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A Word, Please: Some readers might cringe when they read this

Moviegoers watch a film at a temporary drive-in theater in Huntington Beach in August 2020.
Moviegoers watch a film at a temporary drive-in theater in Huntington Beach in August 2020. The word “cringe” is becoming an adjective, June Casagrande writes, as in “I hated that movie. The love scene was so cringe.”
(Raul Roa)

“I hated that movie. The love scene was so cringe.”

Suddenly, this use of “cringe” seems to be everywhere. And some quasi-scientific evidence shows it’s on the rise.

According to Google’s Ngram Viewer, which lets you search for words and terms in a database of published sources then charts the words’ use over time, “cringe” appeared in about 0.000013% of published works in the mid-1970s. By 2017, “cringe” was showing up in about 0.0001% of published writing in the database — a nearly eightfold increase.

These numbers tell us only that “cringe” is being used more often, not how it’s being used. So from these numbers alone, we can’t tell whether this uptick comes from people using “cringe” in the traditional way, as a verb, for example describing characters in horror novels who “cringe” in fear. But if we tweak our search term we can learn more.

In the phrase “so cringe,” it’s likely that “cringe” is being used not as a verb but as an adjective. We know this because “so” is an intensifier of adjectives: so nice, so true, so small, so bright.

I searched Ngram Viewer for “so cringe.” No surprise: The phrase is extremely rare in published writing, appearing in just 0.00000007% of published works in the database in 2017. But compared to 50 years ago, that’s a landslide. In the mid-1970s, “so cringe” showed up in 0% of the publications in the database. It didn’t exist.

That’s Exhibit A that the verb “cringe” is being adopted as an adjective.

Exhibit B: the emergence of the term “cringe comedy” to describe shows like “The Office” and “Curb Your Enthusiasm” that make viewers laugh by making them squirm. Wikipedia even has an entry for “cringe comedy.” I don’t recall people using that language to describe the awkward hilarity in “The Bob Newhart Show” or “All in the Family.”

Exhibit C (and this is the real hallmark of a language shift): the backlash. Whenever a new English usage gains popularity, people push back, as evidenced by this February 2022 post on Reddit.

“Cringe is a VERB,” an anonymous user insisted. “It’s something you DO: ‘I cringe at the thought’; ‘I am cringing just thinking about it’; ‘he cringed so much he imploded.’… Cringe is NOT an adjective, so saying ‘that is so cringe’ or ‘that’s the most cringe thing ever’ is objectively incorrect. … It’s like pointing at something funny and saying, ‘That is so laugh!’ What people mean when they use ‘cringe’ as an adjective is ‘cringe-worthy’ or ‘cringe-inducing.’”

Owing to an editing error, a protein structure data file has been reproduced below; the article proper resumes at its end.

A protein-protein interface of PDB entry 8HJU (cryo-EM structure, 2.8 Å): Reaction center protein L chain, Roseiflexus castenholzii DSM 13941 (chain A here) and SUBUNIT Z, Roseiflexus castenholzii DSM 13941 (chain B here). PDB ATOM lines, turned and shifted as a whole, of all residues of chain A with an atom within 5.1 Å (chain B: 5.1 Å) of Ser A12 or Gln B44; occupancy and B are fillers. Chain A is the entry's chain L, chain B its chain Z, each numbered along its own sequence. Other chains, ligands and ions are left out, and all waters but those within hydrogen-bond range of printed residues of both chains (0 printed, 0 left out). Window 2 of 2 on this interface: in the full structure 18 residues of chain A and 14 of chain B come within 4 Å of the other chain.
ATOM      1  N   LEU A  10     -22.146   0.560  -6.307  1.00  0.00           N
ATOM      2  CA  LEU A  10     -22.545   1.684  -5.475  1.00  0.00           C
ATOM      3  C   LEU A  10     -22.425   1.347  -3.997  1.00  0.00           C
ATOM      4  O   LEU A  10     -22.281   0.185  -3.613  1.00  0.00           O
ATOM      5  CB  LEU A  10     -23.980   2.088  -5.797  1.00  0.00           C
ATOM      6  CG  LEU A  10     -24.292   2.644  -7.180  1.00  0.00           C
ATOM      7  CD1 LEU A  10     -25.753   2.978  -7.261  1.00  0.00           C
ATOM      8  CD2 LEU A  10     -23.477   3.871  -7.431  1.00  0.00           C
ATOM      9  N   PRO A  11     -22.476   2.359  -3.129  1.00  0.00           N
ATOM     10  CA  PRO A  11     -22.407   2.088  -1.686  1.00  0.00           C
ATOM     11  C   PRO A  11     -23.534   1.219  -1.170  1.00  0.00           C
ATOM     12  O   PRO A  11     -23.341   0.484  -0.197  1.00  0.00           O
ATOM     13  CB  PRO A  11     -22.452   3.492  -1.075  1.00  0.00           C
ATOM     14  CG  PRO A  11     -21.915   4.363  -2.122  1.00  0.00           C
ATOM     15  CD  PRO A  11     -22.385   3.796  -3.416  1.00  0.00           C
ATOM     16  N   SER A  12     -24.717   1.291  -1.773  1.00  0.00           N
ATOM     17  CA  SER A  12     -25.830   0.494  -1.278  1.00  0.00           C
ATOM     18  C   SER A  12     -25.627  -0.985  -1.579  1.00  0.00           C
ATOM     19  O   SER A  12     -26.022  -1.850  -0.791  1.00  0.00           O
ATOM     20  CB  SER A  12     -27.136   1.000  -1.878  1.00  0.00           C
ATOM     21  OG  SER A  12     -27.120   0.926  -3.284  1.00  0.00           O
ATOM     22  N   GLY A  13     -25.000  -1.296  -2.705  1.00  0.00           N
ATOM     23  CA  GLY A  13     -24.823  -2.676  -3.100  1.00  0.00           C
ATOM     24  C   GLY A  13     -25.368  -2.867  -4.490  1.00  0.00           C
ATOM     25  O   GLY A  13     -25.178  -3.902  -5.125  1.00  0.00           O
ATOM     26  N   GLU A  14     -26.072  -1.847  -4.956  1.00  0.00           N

Anonymous has a point. “Cringe,” according to my 2006 American Heritage Dictionary, is mainly a verb, though it can also be used as a noun to mean the act of cringing. But there’s no listing for an adjective form. My 2002 Webster’s New World College Dictionary agrees, as does my 2009 Merriam-Webster’s Collegiate Dictionary.

From parts of speech to whether or not that word you keep hearing is a genuine one, a dictionary will have the answer.

Fast-forward to the present and you can see history in the making. Merriam-Webster’s online edition, which is more current than any of my physical dictionaries, defines “cringe” not just as a verb and a noun, but also as a slang adjective meaning “so embarrassing, awkward, etc. as to cause one to cringe; cringeworthy.”

This is how new word forms are born. For a few centuries, a word like “cool” means lower in temperature. Then, from the world of pop culture and the arts, “cool” gains currency as a slang term meaning “fashionable” or “excellent.” Then dictionaries stop labeling it “slang” and start labeling it as “informal,” which is how Merriam’s now describes this use of “cool.” If it doesn’t fall out of use, dictionaries will eventually consider this use of “cool” to be standard and acceptable even in formal contexts. That’s just how language goes.

So if “cringe” as an adjective makes you cringe, that just means you don’t like slang. And that’s perfectly cool.

June Casagrande is the author of “The Joy of Syntax: A Simple Guide to All the Grammar You Know You Should Know.” She can be reached at JuneTCN@aol.com.

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